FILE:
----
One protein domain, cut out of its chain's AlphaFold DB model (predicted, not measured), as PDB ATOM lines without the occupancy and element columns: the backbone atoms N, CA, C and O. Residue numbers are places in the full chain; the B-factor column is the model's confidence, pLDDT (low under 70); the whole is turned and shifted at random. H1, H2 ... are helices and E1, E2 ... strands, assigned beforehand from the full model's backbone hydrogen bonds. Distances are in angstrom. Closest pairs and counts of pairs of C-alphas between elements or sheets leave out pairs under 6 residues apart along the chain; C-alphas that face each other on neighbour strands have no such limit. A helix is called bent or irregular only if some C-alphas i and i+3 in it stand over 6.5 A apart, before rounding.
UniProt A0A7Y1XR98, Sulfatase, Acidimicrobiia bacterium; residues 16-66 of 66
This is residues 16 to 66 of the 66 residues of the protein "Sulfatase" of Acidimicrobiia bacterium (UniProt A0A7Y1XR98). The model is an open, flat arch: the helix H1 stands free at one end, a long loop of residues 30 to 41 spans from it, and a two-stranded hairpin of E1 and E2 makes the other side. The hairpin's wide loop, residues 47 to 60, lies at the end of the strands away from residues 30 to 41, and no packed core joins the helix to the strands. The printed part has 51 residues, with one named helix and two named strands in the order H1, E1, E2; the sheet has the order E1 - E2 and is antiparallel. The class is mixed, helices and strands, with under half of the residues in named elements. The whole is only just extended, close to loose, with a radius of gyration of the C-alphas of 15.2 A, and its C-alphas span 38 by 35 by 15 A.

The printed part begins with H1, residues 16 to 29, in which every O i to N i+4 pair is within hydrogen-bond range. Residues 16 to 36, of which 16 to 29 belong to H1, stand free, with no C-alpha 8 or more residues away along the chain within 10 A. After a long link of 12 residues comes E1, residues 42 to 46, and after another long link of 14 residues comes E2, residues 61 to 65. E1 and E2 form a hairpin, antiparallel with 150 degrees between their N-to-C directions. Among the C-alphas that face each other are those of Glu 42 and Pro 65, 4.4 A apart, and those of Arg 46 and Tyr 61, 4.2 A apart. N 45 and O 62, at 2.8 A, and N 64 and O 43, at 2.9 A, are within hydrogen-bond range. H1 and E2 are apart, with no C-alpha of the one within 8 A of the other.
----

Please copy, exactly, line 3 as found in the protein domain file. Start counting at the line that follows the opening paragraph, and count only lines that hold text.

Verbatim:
The printed part begins with H1, residues 16 to 29, in which every O i to N i+4 pair is within hydrogen-bond range. Residues 16 to 36, of which 16 to 29 belong to H1, stand free, with no C-alpha 8 or more residues away along the chain within 10 A. After a long link of 12 residues comes E1, residues 42 to 46, and after another long link of 14 residues comes E2, residues 61 to 65. E1 and E2 form a hairpin, antiparallel with 150 degrees between their N-to-C directions. Among the C-alphas that face each other are those of Glu 42 and Pro 65, 4.4 A apart, and those of Arg 46 and Tyr 61, 4.2 A apart. N 45 and O 62, at 2.8 A, and N 64 and O 43, at 2.9 A, are within hydrogen-bond range. H1 and E2 are apart, with no C-alpha of the one within 8 A of the other.